Bottom line: Practices are feasible and compelling, but it’s not clear what it takes to make them effective.

The Best of Both Worlds

The programs proponents and the practices proponents each have important perspectives. The question for educators remains, how do I pull this off?

Well, let me reframe the problem a little, and dream a little, and then offer something a little more reality-based. The problem here is how to structure programs in a way that they can be adapted to local needs without completely losing their power to support student growth.

This problem has been solved. But not in the world of SEL.

A clinical child psychologist named John Weisz and his colleagues were up against a problem kind of like the programs and practices conundrum. They had developed and field-tested evidence-based psychotherapies for a range of child behavioral disorders. When implemented well, they produced demonstrable benefits. But it was really hard to get community mental health providers to use them. 

Weisz and his colleague came up with a brilliant adaptation. They created a modular evidence-based therapy program. With it, community mental health providers assess their patients to determine the priority challenges and then use evidence-based modules—structured session plans—designed to address those specific challenges.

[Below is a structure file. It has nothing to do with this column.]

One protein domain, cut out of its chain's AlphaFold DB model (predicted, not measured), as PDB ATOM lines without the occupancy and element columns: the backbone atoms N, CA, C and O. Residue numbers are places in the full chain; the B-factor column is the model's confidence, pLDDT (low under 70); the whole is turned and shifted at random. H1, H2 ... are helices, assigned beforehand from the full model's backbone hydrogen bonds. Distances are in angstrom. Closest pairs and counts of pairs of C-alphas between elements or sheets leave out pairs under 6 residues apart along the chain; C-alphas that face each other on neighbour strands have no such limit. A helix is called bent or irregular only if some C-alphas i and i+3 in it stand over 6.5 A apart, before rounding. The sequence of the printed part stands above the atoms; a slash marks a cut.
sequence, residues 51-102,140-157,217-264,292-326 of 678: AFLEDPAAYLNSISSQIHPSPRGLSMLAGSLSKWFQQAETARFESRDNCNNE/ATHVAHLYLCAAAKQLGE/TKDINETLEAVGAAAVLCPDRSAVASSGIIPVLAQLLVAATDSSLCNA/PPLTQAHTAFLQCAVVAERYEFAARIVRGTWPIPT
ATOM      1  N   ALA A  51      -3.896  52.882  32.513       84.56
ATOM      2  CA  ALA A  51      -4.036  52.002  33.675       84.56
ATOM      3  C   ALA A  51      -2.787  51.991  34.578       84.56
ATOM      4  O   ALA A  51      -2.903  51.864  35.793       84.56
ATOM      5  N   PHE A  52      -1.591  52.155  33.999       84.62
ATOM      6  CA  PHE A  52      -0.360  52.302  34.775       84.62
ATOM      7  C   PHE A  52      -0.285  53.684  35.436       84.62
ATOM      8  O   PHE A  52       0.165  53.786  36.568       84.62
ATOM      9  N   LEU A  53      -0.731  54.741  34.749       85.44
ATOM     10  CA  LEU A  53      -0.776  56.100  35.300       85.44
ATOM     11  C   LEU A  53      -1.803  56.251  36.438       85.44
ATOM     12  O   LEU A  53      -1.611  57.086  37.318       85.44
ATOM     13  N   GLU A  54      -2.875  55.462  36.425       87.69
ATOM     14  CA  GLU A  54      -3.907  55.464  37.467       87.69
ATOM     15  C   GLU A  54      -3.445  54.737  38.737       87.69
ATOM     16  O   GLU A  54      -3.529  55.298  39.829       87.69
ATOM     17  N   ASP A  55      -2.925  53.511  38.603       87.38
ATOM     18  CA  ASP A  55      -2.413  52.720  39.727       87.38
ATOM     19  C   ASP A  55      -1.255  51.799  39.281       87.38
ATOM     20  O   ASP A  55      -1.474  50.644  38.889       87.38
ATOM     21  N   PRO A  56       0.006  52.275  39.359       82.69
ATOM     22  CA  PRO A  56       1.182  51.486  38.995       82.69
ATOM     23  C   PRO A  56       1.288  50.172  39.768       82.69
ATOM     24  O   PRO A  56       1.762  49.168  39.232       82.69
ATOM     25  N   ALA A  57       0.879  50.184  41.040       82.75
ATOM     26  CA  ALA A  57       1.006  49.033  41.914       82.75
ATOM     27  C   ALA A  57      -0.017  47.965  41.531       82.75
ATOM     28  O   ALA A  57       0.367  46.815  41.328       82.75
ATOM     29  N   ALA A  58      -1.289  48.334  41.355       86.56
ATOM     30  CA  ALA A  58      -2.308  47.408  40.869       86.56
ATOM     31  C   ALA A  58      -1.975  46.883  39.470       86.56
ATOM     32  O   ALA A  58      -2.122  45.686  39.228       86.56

Turns out, therapists are more likely to use modular therapy approaches and they produce substantially greater improvement in child outcomes than standard approaches. Why? I suspect it’s because clinicians have the flexibility to adapt therapy approaches to suit the youth they are working with, and the approaches they select are highly effective.

What might the field of SEL take from this?

Here’s my take: Whoever cracks the nut of creating modular evidence-based SEL programs that can be flexibly adapted while maintaining the elements that make them powerful will make a giant impact on teaching and learning, and for the better.

Practical Strategies for SEL Programs and Practices

In the meantime, in my view, the best of both worlds consists of this: Select and use, with quality and intensity, an SEL program; and use the strategies contained in the lessons throughout the day to amplify the benefit of stand-alone lessons.

And like the modular therapy described earlier, good assessment can help you use your SEL program to build on student strengths and address student needs. See my earlier posts on Linking SEL Programs and Assessment and Strengthening SEL Program Implementation With Assessment Data.

Strong SEL assessment + a well-implemented program + regular use of practices, in my view, reflects the best way to use existing resources to support student SEL. It does not eliminate the challenges of implementation, but it gets us a step closer to using data to guide how we use program resources and everyday practice.

In SEL, as in all other matters, if it’s worth doing, it’s worth doing well.